Have you taken a good, close gander at the beer cooler at your local deli lately?
It’s almost impossible to find an honest beer in there.
It was bad enough when that watery bile known as light beer started masquerading as the real thing. Now the shelf space is being chewed up by beers that really aren’t beers at all.
Hard lemonade and cider, twisted ice tea and berry coolers. Boone’s Farm, known better for its magnum-force wine punches, now makes strawberry daiquiri beer.
All of them have about 5 percent alcohol – a little more buzz than your typical lager – but you wouldn’t know it. The citrus and fizzy sugar waters are meant to mask the taste of alcohol. You may as well be drinking soda, which I guess is the point.
Known as beer coolers or alcopops, the beverages are largely intended for young – maybe too young – drinkers. Critics say the sweet taste is designed to lure the teen-age set, who haven’t yet had their taste buds fine-tuned by a mouthful of straight bourbon. In England, the nannies went ballistic when someone actually marketed something called Power Rangers Freeze Pops, with 4.5 percent alcohol. Imagine the li’l Brit tykes bouncing off the walls, flunking the Breathalyzer at the day care.
The trend apparently got its start in the mid-’90s, when an Australian brewer – looking to dispose of an extra batch of lemons – dumped a bushel into his malt kettle and came up with Two Dogs lemon brew. Within two years, lemon beers and other alcopops accounted for 10 percent of Britain’s booze market.
It’s taken a little longer to catch on here, but in the last 18 months I’ve noticed the surge in these flavored beers at area distributors. Just as the industrial brewers glommed onto the microbrew trend a few years ago, they’re now brewing flavored beers, like Tequiza and Doc Otis from Anheuser-Busch.
The Pennsylvania Liquor Control Board lists about 100 different brews that could be called alcopops – everything from fuzzy navel to spiced apple.
All of them are brewed with a malt base, which is why they’re classified as beers, not liquor (which is distilled) or wine (which is fermented fruit). But the malt beverage designation is purely a technicality, as shown by the latest to hit the market.
Namely, alcoholic spring water.
That’s right. Perrier with a punch.
It’s called DNA, and it’s so clear, it makes Coors Light look like Brooklyn Black Chocolate Stout.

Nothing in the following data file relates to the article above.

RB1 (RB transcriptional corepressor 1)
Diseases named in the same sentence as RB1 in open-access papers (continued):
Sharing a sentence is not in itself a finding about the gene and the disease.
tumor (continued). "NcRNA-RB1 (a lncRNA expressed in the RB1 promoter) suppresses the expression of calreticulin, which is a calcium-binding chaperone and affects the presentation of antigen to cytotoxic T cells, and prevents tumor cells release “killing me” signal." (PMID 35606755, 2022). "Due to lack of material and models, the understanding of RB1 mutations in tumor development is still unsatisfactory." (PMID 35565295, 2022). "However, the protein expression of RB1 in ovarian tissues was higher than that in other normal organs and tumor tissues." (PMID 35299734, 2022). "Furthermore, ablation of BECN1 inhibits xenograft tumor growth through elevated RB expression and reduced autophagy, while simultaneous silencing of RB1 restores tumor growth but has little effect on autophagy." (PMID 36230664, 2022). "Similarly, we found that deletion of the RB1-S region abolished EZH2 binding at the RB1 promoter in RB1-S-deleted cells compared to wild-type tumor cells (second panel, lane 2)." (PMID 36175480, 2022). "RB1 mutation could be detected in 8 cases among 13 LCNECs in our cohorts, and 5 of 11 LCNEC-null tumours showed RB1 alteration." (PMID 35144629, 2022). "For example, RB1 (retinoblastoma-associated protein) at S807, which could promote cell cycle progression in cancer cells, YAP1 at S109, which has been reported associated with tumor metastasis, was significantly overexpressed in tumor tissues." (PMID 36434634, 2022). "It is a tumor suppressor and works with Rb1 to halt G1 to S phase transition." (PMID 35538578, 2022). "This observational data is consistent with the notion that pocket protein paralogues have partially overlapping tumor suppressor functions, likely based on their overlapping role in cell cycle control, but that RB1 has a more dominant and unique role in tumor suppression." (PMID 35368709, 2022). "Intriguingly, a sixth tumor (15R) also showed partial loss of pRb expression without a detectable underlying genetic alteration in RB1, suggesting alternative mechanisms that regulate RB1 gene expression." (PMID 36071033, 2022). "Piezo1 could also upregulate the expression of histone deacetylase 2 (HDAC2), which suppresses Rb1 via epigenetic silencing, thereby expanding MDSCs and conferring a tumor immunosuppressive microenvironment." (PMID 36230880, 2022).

What’s in it? According to DNA’s Web site, the original Australian version contains carbonated water, fruit wine, sugar, natural lime and thyme extract.
Sure sounds like a wine, not a beer, to me.
The version brewed at F.X. Matt in New York, though, apparently contains malt, according to the LCB.
Like I said, it’s a purely technical classification. They can call it beer.
I say it’s kid stuff.
Nonetheless, I sacrificed my palate for an afternoon taste test. The results:
Zima – The original, from
Coors. It smells like 7-Up but is actually closer to water than DNA.
Mike’s Hard Lemonade – It sure looks like lemonade but lacks the tartness. It’s about as hard as a day-old lemon rind.
Doc Otis – Brewed by Anheuser-Busch, its fizzy, soda pop head is balanced by a sharp aroma of Ivory soap.
Tormolino Spumante & Peach – From Italy, it comes with a twist-off plastic cap that’s supposed to look like a cork. It looks exactly like a sparkling wine, but the peach aroma takes away your breath – reminiscent of 89-octane Exxon.
MacGillivray’s Australian Original Two Dogs Apple Brew – From the inventors of alcopops, it has the taste of an overripe apple. Bottle says “serve over ice. ” Joe Sixpack sez: “Serve over my dead body. “
Old Yardley’s Green Mamba – Served in a green bottle, the brew has the color of Berliner Weiss with a shot of woodruff. . .or possibly anti-freeze.
Bodean’s Twisted Tea – It claims it’s “handcrafted according to the original Southern recipe,” which I would believe if the plantation kitchen pantry was stocked with aspartame and chalk. Hands down, this is the worst of the bunch.
Melbourn Bros. Strawberry – At $7 a bottle and a fancy label, I’d expect this Merchant du Vin import to stomp the competition. It does, mostly because it’s not overwhelmed by fruit; instead, its yeast gives this a drinkable lambic-like tang. Still, strawberry?
Boone’s Strawberry Daiquiri – Now we’re getting to the rotgut. This one describes itself as a malt beverage with natural flavors, caramel and “certified colors. ” I’d guess that would be Crayola. Without a hint of alcohol taste, it’s closer to Kool-Aid than Coors.
Bartles & James Berry Flavored Cooler – Remember when Ottens Flavors on North Broad Street used to stink up the neighborhood with some sickening, god-awful, gut-wrenching smell that you could never quite identify? This is it.
Joe Sixpack, by Staff Writer Don Russell, was written this week with a pint of Sierra Nevada Celebration Ale.